A small group of birders gathered at Riverbend, the Ipswich River Watershed Association’s property on County Road in Ipswich. Our 6:00am start on Saturday, May 2, was cool and damp. Ava Streenstrup, the property caretaker, was a gracious hostess and guide.
We heard Wild Turkeys awakening in their roost. With a trained scope on a Cooper’s Hawk’s nest, we looked at the nest in a thin White Pine. We discovered the male Coop’s sitting in a tree nearby. American Crows were being secretive around their own nest. We came across a newly foraged area with Wild Turkey tracks seemingly where food had been discovered.
Wood Ducks were vocal and splashed in the river, then waddled to shore. No doubt they have a nest nearby. We studied a tree cavity in hopes of a gray Eastern Screech Owl or a female Wood Duck previously reported there but found no activity. We heard and saw Tufted Titmouse, Great Blue Heron and Canada Goose. Three Downy Woodpeckers were playing chase ~ tis the season for mate chasing. We could hear the sneeze of an Eastern Phoebe. We saw newly emerging Poison Ivy, Canada Mayflower, Lily-of-the-Valley, Iris, Meadow Rue, Trout Lily and Wood Hyacinth. Participants each shared their knowledge of the river, the flora and the fauna.
Our group viewed “the dust bowl” where the Wild Turkeys regularly dust bath to control ectoparasites. A beaver informed us of its presence by slapping its tail on the water’s surface. Beavers are known for their danger signal ~ when startled or frightened, a swimming beaver will rapidly dive while forcefully slapping the water with its broad tail. This creates a “slap” that’s audible over great distances both above and below water. This noise warns other beavers in the area. Once a beaver has made that “slap”, nearby beavers dive and may not reemerge for awhile.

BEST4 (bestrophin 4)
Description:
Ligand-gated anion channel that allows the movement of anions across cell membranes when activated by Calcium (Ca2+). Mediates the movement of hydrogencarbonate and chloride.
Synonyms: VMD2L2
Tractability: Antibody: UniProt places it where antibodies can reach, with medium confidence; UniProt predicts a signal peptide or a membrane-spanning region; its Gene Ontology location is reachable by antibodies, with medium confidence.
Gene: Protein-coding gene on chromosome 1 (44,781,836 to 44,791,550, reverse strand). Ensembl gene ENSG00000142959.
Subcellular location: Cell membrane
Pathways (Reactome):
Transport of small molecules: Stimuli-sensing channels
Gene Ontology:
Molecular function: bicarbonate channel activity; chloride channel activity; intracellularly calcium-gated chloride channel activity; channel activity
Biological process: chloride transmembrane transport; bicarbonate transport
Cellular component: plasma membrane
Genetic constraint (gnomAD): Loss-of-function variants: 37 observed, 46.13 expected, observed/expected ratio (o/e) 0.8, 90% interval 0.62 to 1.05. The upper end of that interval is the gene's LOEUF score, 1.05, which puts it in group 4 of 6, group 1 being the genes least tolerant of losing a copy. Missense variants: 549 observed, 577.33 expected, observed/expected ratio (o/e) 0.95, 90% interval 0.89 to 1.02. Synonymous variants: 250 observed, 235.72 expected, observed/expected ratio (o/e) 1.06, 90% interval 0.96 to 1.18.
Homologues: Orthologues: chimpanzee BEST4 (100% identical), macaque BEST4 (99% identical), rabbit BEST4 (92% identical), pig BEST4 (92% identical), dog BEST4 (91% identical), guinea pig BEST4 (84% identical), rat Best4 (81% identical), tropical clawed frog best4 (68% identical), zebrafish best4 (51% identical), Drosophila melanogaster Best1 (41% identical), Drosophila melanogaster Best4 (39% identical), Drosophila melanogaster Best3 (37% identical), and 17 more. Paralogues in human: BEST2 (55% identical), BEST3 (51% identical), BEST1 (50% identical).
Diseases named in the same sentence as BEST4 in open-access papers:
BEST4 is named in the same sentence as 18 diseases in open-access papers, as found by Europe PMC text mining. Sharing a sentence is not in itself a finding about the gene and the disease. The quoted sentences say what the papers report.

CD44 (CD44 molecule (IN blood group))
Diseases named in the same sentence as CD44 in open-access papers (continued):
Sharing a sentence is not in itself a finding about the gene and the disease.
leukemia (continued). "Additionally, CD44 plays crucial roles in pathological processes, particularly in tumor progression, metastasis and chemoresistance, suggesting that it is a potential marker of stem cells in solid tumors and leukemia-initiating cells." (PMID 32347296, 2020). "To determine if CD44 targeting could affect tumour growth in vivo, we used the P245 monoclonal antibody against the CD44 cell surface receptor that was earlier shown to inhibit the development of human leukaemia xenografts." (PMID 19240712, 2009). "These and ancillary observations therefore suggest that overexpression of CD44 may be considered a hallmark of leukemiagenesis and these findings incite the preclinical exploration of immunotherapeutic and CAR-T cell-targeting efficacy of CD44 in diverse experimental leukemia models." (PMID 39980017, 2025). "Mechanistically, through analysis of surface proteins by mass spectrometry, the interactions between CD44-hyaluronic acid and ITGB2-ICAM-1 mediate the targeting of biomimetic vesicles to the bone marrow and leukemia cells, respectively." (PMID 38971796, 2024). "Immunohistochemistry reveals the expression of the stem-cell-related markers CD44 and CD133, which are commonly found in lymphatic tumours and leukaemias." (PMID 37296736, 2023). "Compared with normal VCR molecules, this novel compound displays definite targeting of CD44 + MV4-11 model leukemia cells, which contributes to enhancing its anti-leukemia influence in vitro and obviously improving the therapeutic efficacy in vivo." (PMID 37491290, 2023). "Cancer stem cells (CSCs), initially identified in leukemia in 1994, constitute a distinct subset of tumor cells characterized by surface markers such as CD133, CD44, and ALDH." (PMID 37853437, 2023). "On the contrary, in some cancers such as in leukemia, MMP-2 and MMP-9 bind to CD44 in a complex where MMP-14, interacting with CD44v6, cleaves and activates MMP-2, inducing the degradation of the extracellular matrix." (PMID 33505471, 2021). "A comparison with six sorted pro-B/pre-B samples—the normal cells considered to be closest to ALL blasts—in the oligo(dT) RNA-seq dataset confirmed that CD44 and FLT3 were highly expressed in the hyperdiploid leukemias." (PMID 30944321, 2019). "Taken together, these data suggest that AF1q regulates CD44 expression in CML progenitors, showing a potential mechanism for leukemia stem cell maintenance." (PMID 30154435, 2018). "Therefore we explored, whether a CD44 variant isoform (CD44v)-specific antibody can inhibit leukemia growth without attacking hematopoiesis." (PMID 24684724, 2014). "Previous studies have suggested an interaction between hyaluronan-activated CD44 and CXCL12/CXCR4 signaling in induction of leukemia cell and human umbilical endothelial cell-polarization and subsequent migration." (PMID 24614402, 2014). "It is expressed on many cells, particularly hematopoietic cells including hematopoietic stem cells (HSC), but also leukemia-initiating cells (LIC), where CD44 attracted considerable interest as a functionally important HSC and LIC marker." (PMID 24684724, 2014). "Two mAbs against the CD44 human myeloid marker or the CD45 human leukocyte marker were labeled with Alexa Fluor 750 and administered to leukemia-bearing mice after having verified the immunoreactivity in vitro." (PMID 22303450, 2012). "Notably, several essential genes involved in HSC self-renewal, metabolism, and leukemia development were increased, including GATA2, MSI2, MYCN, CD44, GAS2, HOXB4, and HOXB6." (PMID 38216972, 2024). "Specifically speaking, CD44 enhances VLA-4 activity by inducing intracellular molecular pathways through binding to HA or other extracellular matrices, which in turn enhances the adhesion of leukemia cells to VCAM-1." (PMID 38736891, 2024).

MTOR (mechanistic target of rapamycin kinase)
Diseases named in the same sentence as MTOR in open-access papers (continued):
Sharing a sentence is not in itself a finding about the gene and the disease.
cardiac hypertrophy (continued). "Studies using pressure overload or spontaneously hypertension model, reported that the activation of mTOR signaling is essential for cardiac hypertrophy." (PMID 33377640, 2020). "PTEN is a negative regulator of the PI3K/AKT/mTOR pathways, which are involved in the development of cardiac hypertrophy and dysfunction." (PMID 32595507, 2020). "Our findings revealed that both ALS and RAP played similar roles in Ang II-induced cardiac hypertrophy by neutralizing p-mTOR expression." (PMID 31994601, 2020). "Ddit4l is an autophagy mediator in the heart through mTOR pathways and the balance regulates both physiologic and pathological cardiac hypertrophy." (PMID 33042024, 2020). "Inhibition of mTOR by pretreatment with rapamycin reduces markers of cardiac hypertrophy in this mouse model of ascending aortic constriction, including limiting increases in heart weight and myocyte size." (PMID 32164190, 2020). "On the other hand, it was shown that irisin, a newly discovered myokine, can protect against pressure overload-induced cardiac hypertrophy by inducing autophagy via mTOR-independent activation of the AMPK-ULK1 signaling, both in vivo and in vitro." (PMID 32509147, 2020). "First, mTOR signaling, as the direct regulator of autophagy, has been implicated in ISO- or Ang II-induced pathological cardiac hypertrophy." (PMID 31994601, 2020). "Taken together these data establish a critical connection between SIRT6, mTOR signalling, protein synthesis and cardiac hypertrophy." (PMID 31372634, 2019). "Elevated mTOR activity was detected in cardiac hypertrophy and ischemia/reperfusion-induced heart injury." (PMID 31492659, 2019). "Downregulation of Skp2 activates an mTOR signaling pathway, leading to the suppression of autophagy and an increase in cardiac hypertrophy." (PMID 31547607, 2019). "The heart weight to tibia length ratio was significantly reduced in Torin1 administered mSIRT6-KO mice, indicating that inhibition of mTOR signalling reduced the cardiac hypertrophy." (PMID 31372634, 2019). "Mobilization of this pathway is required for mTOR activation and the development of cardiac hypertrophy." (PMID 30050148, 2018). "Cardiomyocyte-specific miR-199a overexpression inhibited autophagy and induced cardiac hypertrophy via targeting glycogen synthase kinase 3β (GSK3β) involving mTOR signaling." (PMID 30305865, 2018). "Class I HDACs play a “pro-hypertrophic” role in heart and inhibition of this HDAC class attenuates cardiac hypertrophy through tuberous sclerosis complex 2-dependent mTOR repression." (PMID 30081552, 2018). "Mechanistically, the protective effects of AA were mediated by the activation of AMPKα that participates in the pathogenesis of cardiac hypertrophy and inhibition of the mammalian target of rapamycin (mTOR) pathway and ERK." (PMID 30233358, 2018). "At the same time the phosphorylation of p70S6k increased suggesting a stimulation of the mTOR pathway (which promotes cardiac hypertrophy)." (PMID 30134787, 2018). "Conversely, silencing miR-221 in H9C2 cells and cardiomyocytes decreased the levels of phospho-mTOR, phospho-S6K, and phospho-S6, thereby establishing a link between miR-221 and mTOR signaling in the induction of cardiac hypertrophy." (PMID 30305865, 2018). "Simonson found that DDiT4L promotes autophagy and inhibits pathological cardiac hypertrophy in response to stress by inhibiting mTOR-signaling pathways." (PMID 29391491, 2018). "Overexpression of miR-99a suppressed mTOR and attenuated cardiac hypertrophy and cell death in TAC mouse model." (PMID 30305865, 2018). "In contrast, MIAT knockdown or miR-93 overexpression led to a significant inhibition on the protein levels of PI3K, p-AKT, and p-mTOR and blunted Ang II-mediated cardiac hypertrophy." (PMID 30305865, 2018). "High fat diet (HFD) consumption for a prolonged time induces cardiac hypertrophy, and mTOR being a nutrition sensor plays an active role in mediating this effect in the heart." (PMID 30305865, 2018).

We took time looking at an Eastern Phoebe’s nest and viewed the nest’s contents with a telescoping mirror. It held five, white eggs and one Brown-headed Cowbird egg which our nest expert, Jim Berry, removed. We made certain that the egg was indeed a cowbird’s egg by looking it up in our reference guide of nests, eggs and nestlings. We saw both phoebes perched nearby, and the female returned to her nest and settled in comfortably.
While we gathered for refreshments and some “bird chat”, we viewed an assortment of birds’ nests. Each participant took home an appreciation for nest-building and of the materials nests are constructed. A sample of shade-grown coffee was a gift to each early riser this morning so that the connection between birds, migration and their winter habitat was reinforced. This early May outing may become another ECOC tradition…